Lung cancer map

Image from Local Health web site (14)

The graph above shows the lung cancer standardised incidence rates for Kirklees, with Heckmondwike, Batley West, Dewsbury West, Dewsbury South, Dalton and Ashbrow showing the highest incidence.

Breast cancer incidence - Kirklees

 Breast cancer map

Image from Local Health web site (14)

The data above shows the standard incidence rates for breast cancer in Kirklees, with Dewsbury East, Crosland Moor and Netherton and Almondbury having the highest incidence within Kirklees.

Colorectal cancer incidence - Kirklees

Colorectal cancer map

Image from Local Health web site (14)

The above graph shows the standardised incidence rates for colorectal cancer in Kirklees, with Holme valley North, Kirkburton, Heckmondwike and Birstall and Birkenshaw showing the highest incidence.

Views of local people

The National Cancer Patient Experience Survey published in July 2017 asked people with cancer their views on their care. The survey had over 72,000 respondents. When asked to rate their care on a scale of zero (very poor) to 10 (very good), respondents gave an average rating of 87.4% (favourable), a statistically significant increase on the previous year’s score.

Key findings of the national cancer patient experience survey 2016 for both Kirklees CCGs are shown below (18):

Cancer patient experience

 

What could commissioners and service planners consider?

Findings from a questionnaire produced by Kirklees Public Health, Locala and NHS England which targeted parents who had refused their child having the HPV vaccine showed evidence of misunderstanding of the vaccine and its purpose.

Commissioners and service planners could consider the following:

  • Myth busting – addressing the misconceptions around the HPV vaccine.
  • Local leaflets addressing the myths and concerns locally.
  • The HPV vaccine has now been approved for boys, promotion around this will need to commence in Kirklees.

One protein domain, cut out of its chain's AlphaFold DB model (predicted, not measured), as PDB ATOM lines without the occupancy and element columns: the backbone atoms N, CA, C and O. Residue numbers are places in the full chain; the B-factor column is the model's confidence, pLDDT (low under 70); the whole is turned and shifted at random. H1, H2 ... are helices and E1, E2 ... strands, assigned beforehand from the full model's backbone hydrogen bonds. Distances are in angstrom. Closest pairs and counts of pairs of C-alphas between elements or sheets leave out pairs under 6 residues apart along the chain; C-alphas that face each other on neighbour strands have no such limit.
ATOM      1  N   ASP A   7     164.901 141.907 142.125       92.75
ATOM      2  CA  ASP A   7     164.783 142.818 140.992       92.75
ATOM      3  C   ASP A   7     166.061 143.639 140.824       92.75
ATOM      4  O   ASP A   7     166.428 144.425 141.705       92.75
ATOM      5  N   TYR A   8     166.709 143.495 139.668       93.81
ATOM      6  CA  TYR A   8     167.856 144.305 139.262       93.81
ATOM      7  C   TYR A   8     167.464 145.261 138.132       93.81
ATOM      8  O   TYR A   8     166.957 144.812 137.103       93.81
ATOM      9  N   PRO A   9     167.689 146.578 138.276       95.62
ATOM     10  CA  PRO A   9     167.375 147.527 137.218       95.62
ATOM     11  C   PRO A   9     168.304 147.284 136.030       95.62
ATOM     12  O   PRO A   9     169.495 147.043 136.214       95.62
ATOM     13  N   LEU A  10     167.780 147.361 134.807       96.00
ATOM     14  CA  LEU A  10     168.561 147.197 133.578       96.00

• Cervical screening participation is lower in the 25-39 age group than the 40-64 age group. Work to improve participation in the younger cohort needs to take this into consideration when planning and designing projects.
  • A ‘drop in’ cervical screening clinic which will target areas in Kirklees which have low uptake of cervical screening, including low-uptake groups (25-29 year olds, Muslim women and people with a learning disability).
  • ‘Call for Kit Clinic’ roll out in low uptake practices across Kirklees. A bid has been submitted to help fund this work.
  • Lung cancer opportunistic screening in various locations across Kirklees.
  • Raising awareness of lifestyle issues in relation to cancer – making these links clear and promoting ways to improve lifestyle and reduce cancer risk.
  • Ensuring breast screening is accessible to all women, addressing potential cultural and religious issues.
  • Promote cancer messages via a variety of channels, to be inclusive of the hard-to-reach population. Working with local community groups to support this work.
  • Ensure screening is accessible to people with a learning disability, working with service users to understand needs and addressing these needs by putting solutions in place to increase attendance for this group. Promotional materials, letters and other forms of communication need to be in an easy-read format.
  • In relation to the connection between people who are socially disconnected and screening behaviour, processes could be implemented to identify older people who are already at risk of becoming socially disconnected and, therefore, vulnerable. The Lancet, Public Health suggests an approach could be incorporated within mandated primary-care checks, or triggered by a response to register important life events such as widowhood. A coordinated approach across health care, social care, and the community is required.

References and additional resources/links

  1. CRUK (2016). Causes of cancer. CRUK, UK. http://www.cancerresearchuk.org/about-cancer/causes-of-cancer
  2. Cancer Research UK web site, Cancer incidence statistics
    https://www.cancerresearchuk.org/health-professional/cancer-statistics/incidence
  3. Cancer Research UK web site, Cancer mortality statistics
    https://www.cancerresearchuk.org/health-professional/cancer-statistics/mortality
  4. Public Health England. Cancer Services web site: https://fingertips.phe.org.uk/profile/cancerservices
  5. MacMillan Cancer Support web site: https://www.macmillan.org.uk/information-and-support/organising/practical-preparation-for-treatment/looking-after-someone/being-a-carer.html
  6. Stafford, M., von Wagner, C., Perman, S., Taylor, J., Kuh, D., & Sheringham, J. (2018). Social connectedness and engagement in preventive health services: an analysis of data from a prospective cohort study. The Lancet Public Health, 3(9), e438–e446. Available here: https://www.ncbi.nlm.nih.gov/pmc/articles/PMC6123501/
  7. Kirklees Council, NHS Greater Huddersfield CCG, & NHS North Kirklees CCG. (2016). Current Living in Kirklees Survey.